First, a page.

US Govt seeks 70-87 months imprisonment sentence for binary options and crypto fraudster Blake Kantor
During the nearly three years that he operated a binary options and cryptocurrency fraud scheme, Kantor stole some $1.5 million from US investors.
The United States Government is seeking a heavy prison sentence for Blake Kantor, who has pleaded guilty to charges of wire fraud based upon his fraudulent binary options and cryptocurrency scheme.
On Monday, May 13, 2019, the US Government filed a Sentencing Memorandum with the New York Eastern District Court. The document, seen by FinanceFeeds, is in connection with the defendant’s sentencing, which is currently scheduled for May 30, 2019 at 11:15 a.m.
The Government notes that, during the nearly three years that he operated a binary options and cryptocurrency fraud scheme, the defendant stole approximately $1.5 million from hundreds of investors from across the United States. Kantor perpetrated his scheme after having already been sentenced to 36 months’ imprisonment based upon his involvement in an ecstasy distribution organization.
The Government hence asks the Court to sentence the defendant to a substantial sentence of imprisonment within the Sentencing Guidelines range of between 70 and 87 months.
Between approximately March 2014 and November 2017, Kantor operated Blue Bit Banc and Blue Bit Analytics, which marketed binary options to US customers. The defendant and his entities used a type of computer software that manipulated binary options outcomes to the victims’ disadvantage. Through the use of this software, Kantor fraudulently altered the data associated with binary options investments so that the probability of those investments earning a profit would favor the defendant and his entities, and not the victims. This manipulation ultimately resulted in significant financial losses to the victims.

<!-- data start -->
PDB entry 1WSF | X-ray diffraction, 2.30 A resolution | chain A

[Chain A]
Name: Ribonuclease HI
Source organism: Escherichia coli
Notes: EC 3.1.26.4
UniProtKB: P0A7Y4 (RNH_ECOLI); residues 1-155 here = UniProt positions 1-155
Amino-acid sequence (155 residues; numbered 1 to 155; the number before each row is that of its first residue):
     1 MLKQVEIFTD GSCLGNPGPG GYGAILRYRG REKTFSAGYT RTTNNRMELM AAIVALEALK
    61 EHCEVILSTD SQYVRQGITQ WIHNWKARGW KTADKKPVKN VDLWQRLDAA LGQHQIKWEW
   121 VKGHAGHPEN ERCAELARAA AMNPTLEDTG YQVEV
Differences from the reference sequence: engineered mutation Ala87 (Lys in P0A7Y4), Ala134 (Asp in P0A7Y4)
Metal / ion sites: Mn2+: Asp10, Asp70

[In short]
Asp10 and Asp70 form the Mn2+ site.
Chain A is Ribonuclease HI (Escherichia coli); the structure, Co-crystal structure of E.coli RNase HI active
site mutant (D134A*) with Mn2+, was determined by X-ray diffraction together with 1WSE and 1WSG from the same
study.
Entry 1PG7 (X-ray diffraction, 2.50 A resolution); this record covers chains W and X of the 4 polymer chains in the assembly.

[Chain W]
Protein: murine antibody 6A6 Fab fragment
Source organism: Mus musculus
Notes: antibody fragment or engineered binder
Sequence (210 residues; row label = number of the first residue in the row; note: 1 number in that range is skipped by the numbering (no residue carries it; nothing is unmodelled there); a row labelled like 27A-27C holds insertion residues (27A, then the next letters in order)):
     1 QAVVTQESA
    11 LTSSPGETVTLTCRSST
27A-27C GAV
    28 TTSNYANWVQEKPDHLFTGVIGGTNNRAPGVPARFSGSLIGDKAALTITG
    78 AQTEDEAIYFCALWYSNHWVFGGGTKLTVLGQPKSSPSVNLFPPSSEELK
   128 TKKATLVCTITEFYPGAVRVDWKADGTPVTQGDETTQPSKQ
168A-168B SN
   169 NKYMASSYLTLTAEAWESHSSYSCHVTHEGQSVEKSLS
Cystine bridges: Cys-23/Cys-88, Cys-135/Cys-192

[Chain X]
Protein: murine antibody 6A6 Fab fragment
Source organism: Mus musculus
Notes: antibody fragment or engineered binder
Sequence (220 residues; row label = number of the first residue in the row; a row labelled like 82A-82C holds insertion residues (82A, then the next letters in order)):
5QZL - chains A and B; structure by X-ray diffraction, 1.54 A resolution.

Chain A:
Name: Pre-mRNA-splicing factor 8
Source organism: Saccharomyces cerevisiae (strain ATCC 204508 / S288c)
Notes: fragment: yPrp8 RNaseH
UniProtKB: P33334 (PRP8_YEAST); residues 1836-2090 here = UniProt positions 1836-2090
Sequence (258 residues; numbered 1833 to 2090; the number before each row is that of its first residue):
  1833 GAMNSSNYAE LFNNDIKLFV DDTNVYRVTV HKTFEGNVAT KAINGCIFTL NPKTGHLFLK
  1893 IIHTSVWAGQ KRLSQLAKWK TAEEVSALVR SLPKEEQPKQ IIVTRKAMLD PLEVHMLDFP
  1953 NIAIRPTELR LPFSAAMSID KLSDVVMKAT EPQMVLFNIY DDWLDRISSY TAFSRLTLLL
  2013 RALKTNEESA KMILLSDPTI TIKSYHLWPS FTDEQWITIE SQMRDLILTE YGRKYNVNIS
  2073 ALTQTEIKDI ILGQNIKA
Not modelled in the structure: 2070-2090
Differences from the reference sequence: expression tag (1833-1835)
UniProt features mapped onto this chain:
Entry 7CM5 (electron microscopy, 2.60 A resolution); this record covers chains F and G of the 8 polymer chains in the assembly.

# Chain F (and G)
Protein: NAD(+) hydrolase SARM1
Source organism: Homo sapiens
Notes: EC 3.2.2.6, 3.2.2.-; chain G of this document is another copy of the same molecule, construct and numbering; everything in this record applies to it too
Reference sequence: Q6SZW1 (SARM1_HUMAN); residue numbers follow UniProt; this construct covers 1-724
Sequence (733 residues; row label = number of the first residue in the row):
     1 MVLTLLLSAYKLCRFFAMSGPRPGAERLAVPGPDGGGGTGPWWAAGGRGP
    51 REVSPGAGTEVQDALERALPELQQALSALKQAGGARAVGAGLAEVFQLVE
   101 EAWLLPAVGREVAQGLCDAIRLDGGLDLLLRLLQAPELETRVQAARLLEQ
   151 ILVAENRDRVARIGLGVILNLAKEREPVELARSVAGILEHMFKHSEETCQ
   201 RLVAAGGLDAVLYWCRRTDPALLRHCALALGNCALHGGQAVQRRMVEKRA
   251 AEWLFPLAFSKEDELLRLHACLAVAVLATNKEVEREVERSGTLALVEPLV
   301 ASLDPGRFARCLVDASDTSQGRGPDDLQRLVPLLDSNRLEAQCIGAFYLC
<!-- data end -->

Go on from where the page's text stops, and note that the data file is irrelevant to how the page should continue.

To cover up his scheme, the defendant had other individuals establish bank accounts that investors’ funds were wired to. One of the defendant’s bank accounts was located on the island of St. Kitts and Nevis. Ultimately, the defendant used these accounts to defraud investors of approximately $1.5 million.
As a part of the scheme, the defendant also marketed a type of cryptocurrency known as ATM COIN or “ATMC.” To induce investors to convert monies that they had invested with the defendant into ATMC, the defendant falsely told investors that ATMC was worth substantial sums of money, in one case as much as $600,000. In reality, however, ATMC was worthless and was not convertible to United States currency or any other actual currency.
Although the defendant blames his fraud on drug abuse, the calculated nature and sophistication of his scheme belie that claim, the US Government says. In any event, the fact that Kantor organized this scheme after having served a federal prison sentence for his involvement in drug trafficking conspiracy, is a factor that, according to the Government, supports the imprisonment sentence suggested.
Moreover, the calculated nature of the defendant’s scheme is demonstrated by his actions after the FBI contacted him in connection with grand jury investigation. His initial response to the FBI agents’ inquiry was to order a co-conspirator to alter lists containing victims’ contact information to conceal his scheme. Then the defendant further obstructed the grand jury investigation by deleting emails and lying in a proffer. This obstructive behavior, the Government argues, further demonstrates that a Guidelines sentence of imprisonment is proper in this case.